So we’re settling into our new life in our new city quite nicely. We are making adjustments as we go and this is key, since using African thinking in an Australian city will stitch you up. Let me explain.
A couple of weeks ago we attempted a visit to the city. It’s about thirty kilometers away so we, against the advice of locals, hopped into the car and simply drove to Sydney. We figured; it was a weekend, the freeway would be clear, the city would be empty, we’d find somewhere to park and we’d hop on a ferry to a touristy beach. I mean really, how hard could it be?
Well, to put it quite bluntly, it’s was pretty bloody hard. Let me say right upfront that we never made it to a beach, nor did we make it onto a ferry.
We made it into the city without any problems, but from the moment we arrived, there was a problem. The city actually has quite a significant skyline with plenty of skyscrapers. These things block GPS signals very effectively and turn the car (and smartphone) satellite navigation systems into what are essentially very confused American women directing you around a city using smoke signals on a windy day.
So, not that awesome really.
That said, we found a parking garage, just a few blocks away from the Sydney Opera House which we thought was quite convenient – but it turns out that convenience comes at a price. The rates on display for the day were as steep as one would expect pay if one was parking at Buckingham Palace for the day and were parking in the Queen’s bay to boot. So after an illegal reverse maneuver back onto the street, we managed to escape the clutches of parking debt and quickly made our way back over the Sydney Harbour Bridge to the North Shore where we assumed we would be able to find street parking.
A good hour later we figured out that most of the bays in the city are one hour parking bays (which you pay quite dearly for). Then, in order of increasingly scarce availability, there are two, four and eight hour bays available that don’t cost quite as much as the Queen’s parking bay, but do cost an arm, a leg and a tiny sliver of your soul.
We eventually found a four hour bay very near to a ferry dock and swiped our credit card through it which, for a South African, is a pretty big leap of faith. At this point we had accepted that a trip to Bondi Beach via the ferry was out of scope but decided we’d settle for a walk around the Opera House and perhaps a bite to eat at a restaurant on the other side of the bay.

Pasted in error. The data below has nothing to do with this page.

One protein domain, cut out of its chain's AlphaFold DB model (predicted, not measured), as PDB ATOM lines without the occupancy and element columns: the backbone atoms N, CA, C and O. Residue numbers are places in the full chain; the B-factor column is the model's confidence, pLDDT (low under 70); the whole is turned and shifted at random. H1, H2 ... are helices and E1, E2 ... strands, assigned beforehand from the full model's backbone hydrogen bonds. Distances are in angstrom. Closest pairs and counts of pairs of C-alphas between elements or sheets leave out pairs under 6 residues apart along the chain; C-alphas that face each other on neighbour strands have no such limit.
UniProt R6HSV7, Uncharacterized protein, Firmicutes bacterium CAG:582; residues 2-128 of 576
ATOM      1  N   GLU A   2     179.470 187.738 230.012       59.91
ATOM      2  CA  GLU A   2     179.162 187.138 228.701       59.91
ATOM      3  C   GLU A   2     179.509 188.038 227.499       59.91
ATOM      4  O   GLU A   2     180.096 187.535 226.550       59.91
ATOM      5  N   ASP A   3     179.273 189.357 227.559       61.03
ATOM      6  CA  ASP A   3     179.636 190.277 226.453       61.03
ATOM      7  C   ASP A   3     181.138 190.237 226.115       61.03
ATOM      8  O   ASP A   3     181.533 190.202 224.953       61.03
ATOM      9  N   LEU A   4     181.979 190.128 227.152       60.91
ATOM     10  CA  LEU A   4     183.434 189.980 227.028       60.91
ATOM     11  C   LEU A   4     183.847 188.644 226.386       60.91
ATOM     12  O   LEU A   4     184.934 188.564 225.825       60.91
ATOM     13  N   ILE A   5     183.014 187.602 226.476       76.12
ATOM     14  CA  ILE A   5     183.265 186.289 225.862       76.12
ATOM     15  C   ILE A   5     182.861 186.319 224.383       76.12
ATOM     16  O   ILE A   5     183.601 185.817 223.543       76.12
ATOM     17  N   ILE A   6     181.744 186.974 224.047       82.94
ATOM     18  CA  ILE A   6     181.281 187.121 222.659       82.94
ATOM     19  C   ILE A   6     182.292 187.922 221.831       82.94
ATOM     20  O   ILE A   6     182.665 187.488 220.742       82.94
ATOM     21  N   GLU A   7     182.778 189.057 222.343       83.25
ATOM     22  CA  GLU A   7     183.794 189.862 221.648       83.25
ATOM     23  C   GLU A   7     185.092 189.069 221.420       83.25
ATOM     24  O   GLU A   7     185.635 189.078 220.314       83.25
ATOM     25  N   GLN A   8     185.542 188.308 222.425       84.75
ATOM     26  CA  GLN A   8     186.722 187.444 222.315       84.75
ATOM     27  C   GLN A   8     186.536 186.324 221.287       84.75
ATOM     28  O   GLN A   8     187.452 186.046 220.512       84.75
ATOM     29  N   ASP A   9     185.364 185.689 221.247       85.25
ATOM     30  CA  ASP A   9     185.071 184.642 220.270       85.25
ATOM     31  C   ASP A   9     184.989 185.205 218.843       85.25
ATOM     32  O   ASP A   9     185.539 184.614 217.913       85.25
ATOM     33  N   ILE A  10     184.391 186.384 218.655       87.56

The Kirribilli dock was a stones throw away from our car and we trotted confidently down onto the dock and took a seat on the bench. Opal cards in hand, we settled down for a ten minute wait for the next ferry that would scoop us up and ‘ferry’ us across the bay to the Opera house which we could see clearly across the bay.
It wasn’t to be though. We spent the next hour and a half watching ferries diesel past us in all directions. Google searches and app downloads followed to try figure out when the next ferry was going to arrive and each time the timetable teased us with another ten minutes, another seven minutes, another two minutes. The ferries all just passed us by.
Finally, the little guys made it quite clear that they were no longer prepared to wait for a ferry and demanded food, which we as parents were then obliged to provide as soon as possible, or face the wrath of two hangry children. If you’ve been here, you know. A hangry child is as close to Mr. Hyde as one is likely to get in real life.
So we walked around until we found a street cafe and plopped down to eat. Then, tails firmly between our legs, we headed home.
We learnt some valuable lessons that day. We are essentially tourists in our bee city and as such we will, in future, always have a backpack with snacks and water on hand. We will always wear comfortable shoes. We will never take the car to the city again. We will always plan our trip in advance and we will always make sure we’re sitting at the right dock to actually be picked up by a ferry. Always.
To top it off, like drowning men, we managed to pull several other tourists into the drink with us. We convinced them that a ferry was on its way momentarily and they believed us. By the time we left, a large group of tourists had clumped together on the dock in the belief that transport was moments away, all waiting for a boat that would never come. Sorry.
Apparently, Kirribilli is where the Australian Prime Minister lives and perhaps the ferries were skipping that dock because the Prime Minister has his own boat (the Australian version of Air Force One). Perhaps we were just green tourists sitting at the wrong dock. We’ll never know.
But in hindsight, the three guys fishing off the dock when we arrived should really have given us all clues we needed to know that the probability of a ferry showing up any time soon was very slim indeed.